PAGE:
Is JOY a choice?

My hus­band, Bar­ry, is an avid hunter.  Every fall he is up before dawn and out after sun­set sev­er­al days a week in pur­suit of his tar­get, a freez­er full of veni­son. Bar­ry butch­ers his own deer, and our two dogs, Bax­ter and Max stay close by as Bar­ry dis­man­tles the car­cass for pro­cess­ing.  What they real­ly LOVE are the few choice morsels of veni­son they get as treats dur­ing the butcher­ing process.

Bax­ter and Max’s prize spoils from the hunt are the deer legs.  They chew on them and car­ry them around with pride to show off to vis­i­tors.  They guard them from each oth­er, from oth­er vis­it­ing dogs and even from any­one who comes too close. Part of the guard­ing rit­u­al includes steal­ing legs from each oth­er. Some­times Max has 3 and Bax­ter 1, oth­er times Bax­ter has man­aged to con­fis­cate them all and is lay­ing on all 4 with a big smile on his face. A smile that quick­ly turns into a growl if Max makes an attempt to res­cue his legs.

Over the years, I have adjust­ed to see­ing deer legs lay­ing around in the yard. What I haven’t adjust­ed to is night­time guard­ing. We live on 35 acres, sur­round­ed by even larg­er tracks of land. As a result, there are lots of oth­er crit­ters that would like to have a deer leg, most notably the coy­otes.  At night, the guard­ing rit­u­al clicks up a notch as the coy­otes come near the farm.  Near being a rel­a­tive term. The coy­otes take great plea­sure in sit­ting at the top of the hill about 150 yards above our creek view house.

With coy­otes’ present, the dynam­ics change quick­ly. Bax­ter and Max raise the hair on their backs, run about 10 feet from the house and bark like crazy.  If this pro­tec­tion rit­u­al hap­pened 3 in the after­noon, I’d be just fine with it. But of course, it doesn’t. It begins some­time after mid­night and can go on for hours.

Sev­er­al night ago, Bax­ter and Max got into an extend­ed coy­ote quar­rel.  At 12.30AM, they both start bark­ing. Bax­ter, the 12-year-old hound, gives up after about a minute. Max, the Ger­man Shep­ard, who just turned 18 months is like a wired teenag­er. He just keeps bark­ing.  By 12.45 I am angry. I get up, take my flash­light to the deck, call Max, shine the light in his eyes and tell him to be qui­et. Believe it or not, this has worked for me before. So, it’s not sil­ly to think it might shut him up again. At 1.30AM, it seems Max, like the teenag­er he is, has for­got­ten my request. I ven­ture out­side and repeat it.  At 3AM, Max is bark­ing like a crazy man again. This time I for­go yelling. I call him, put the leash on him and escort him to a stor­age build­ing for the rest of the evening.

Annoy­ing? You bet. When I sprang out of bed at 12.45, 1.30 and 3AM, I was super annoyed from the moment my feet hit the floor.  But then I walked out on the deck to call Max. The night sky was so com­pelling I stopped in my tracks and stood tak­ing in the splen­dor. No clouds, stars twin­kling in their night­ly cel­e­bra­tions. The con­stel­la­tion, Ori­on, the war­rior, was due south of the house in all his glo­ry. Tau­rus, the bull, was just to the left of Ori­on and the lit­tle dip­per hung del­i­cate­ly over the house. Mer­cury was shin­ing bright­ly in the west­ern sky. A stun­ning dis­play of grandeur.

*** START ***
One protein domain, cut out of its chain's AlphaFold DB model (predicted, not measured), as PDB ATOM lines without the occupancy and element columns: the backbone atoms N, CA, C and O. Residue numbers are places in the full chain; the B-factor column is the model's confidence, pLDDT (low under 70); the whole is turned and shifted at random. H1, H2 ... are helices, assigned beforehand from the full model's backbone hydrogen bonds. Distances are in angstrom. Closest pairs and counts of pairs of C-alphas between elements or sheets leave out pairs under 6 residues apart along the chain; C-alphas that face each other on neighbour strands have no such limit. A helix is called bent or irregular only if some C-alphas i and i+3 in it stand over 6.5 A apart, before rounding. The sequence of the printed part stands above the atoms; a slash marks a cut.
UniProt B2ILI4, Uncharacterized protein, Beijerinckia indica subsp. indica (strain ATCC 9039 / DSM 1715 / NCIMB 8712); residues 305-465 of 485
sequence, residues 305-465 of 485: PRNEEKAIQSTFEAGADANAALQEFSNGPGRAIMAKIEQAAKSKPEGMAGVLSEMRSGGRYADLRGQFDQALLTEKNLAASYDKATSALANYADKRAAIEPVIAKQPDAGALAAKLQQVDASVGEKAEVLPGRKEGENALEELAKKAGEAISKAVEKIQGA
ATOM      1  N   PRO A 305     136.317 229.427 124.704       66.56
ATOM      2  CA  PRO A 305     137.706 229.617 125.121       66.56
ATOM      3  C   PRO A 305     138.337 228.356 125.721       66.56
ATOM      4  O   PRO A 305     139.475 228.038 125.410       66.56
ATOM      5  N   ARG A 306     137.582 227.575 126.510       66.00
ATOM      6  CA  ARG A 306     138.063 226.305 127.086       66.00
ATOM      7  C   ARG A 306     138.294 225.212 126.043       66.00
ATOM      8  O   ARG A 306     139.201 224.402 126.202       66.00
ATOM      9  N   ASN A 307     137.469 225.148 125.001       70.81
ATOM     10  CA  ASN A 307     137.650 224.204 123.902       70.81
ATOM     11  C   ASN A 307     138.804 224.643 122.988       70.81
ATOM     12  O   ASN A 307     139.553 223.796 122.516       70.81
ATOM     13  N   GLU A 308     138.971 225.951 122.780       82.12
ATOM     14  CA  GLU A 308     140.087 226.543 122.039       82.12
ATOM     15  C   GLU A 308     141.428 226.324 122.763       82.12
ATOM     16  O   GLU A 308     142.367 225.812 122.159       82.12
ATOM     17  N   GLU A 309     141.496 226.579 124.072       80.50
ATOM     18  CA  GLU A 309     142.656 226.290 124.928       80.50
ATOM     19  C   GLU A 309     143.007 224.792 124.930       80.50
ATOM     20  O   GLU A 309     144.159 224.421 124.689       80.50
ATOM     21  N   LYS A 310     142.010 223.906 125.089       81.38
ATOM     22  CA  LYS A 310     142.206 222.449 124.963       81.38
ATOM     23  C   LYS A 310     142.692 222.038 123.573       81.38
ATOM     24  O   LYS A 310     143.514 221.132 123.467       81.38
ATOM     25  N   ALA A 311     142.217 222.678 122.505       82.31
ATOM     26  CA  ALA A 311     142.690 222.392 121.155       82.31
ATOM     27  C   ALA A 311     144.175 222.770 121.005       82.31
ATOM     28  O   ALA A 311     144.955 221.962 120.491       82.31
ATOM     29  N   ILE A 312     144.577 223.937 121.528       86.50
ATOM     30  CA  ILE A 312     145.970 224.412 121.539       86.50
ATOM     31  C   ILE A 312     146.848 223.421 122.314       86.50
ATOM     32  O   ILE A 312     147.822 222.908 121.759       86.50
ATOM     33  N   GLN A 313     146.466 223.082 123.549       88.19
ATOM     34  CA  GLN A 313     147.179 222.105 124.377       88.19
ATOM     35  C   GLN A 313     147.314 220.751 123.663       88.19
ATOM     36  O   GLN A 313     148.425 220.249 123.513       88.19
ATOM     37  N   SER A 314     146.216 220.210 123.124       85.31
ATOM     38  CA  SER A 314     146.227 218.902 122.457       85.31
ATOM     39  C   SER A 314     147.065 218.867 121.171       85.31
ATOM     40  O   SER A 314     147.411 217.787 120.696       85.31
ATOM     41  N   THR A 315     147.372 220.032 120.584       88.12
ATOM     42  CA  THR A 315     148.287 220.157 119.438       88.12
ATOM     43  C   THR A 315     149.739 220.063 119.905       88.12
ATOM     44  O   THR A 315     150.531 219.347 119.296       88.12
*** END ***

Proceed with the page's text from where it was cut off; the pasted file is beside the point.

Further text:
Thank­ful­ly, with Max sequestered, I slept sound­ly between 3 and 6.30.  When I arose the next morn­ing, my hus­band, who can sleep through any­thing, was up with his cof­fee.  My first incli­na­tion was rant about the deer legs, Max’s bark­ing, and my lost sleep. But I made a dif­fer­ent choice.  Instead of com­plaints, I start­ed my day by telling Bar­ry that I had some awe­some news.  At 12.45. 1.30 and 3AM the night sky is amaz­ing! Breath­tak­ing in fact.  We both smiled and laughed. I also let him know that when he went out to feed the chick­ens, he’d find Max in the stor­age shed.

What hap­pened next was a gift. A gift from me to me. The grumpy me, the one that want­ed to com­plain about the lost sleep, the irri­ta­tion of the dogs bark­ing and the cold night, quick­ly fad­ed from my aware­ness. In her place was a joy­ous me.  I was filled from the inside out with joy.

Per­haps, just per­haps, joy is a choice.

What if the uni­verse is always con­spir­ing for my (and your) high­est good? I love watch­ing the night sky. In fact, I had been think­ing about how much I missed see­ing it. The best night sky views at the farm are between mid­night and 3AM. It’s not in my nature to set my alarm and get up to see the sky. So per­haps, the uni­verse, through Max, did that for me. 😊

What if every­thing I con­sid­er “neg­a­tive” is the seed of a gift? What if the uni­verse is wise? What if moments I might ini­tial­ly rebel against are actu­al­ly moments giv­en to me by a benev­o­lent uni­verse to help me become a bet­ter human. One with more patience, per­sis­tence, humil­i­ty, love, or wisdom?

And what if none of this were true, but I just pre­tend­ed it was true?  Might it change my day? My week? my year? The course of my life? I think so.

In my place of qui­et. In my moments devoid of fear and angst. In my com­mu­nion with spir­it. I believe all of my “what ifs” are true. The uni­verse is always con­spir­ing for my high­est good. The uni­verse is kind and benev­o­lent. There is a seed of a gift in every expe­ri­ence. It is up to me to choose my fil­ter.  My per­cep­tion. My joy.

Wow. Now I have done it.  No more com­plain­ing about the poi­son ivy on my red and itch­ing wrists. What is the gift of poi­son ivy?  And where is the joy?  I’ll have to work on this one! What if I fall short, look­ing to find joy in every­thing? That’s ok. I’ll still find a lot more than if I wasn’t looking.

To your prosperity,

To your joy,

Mack­ey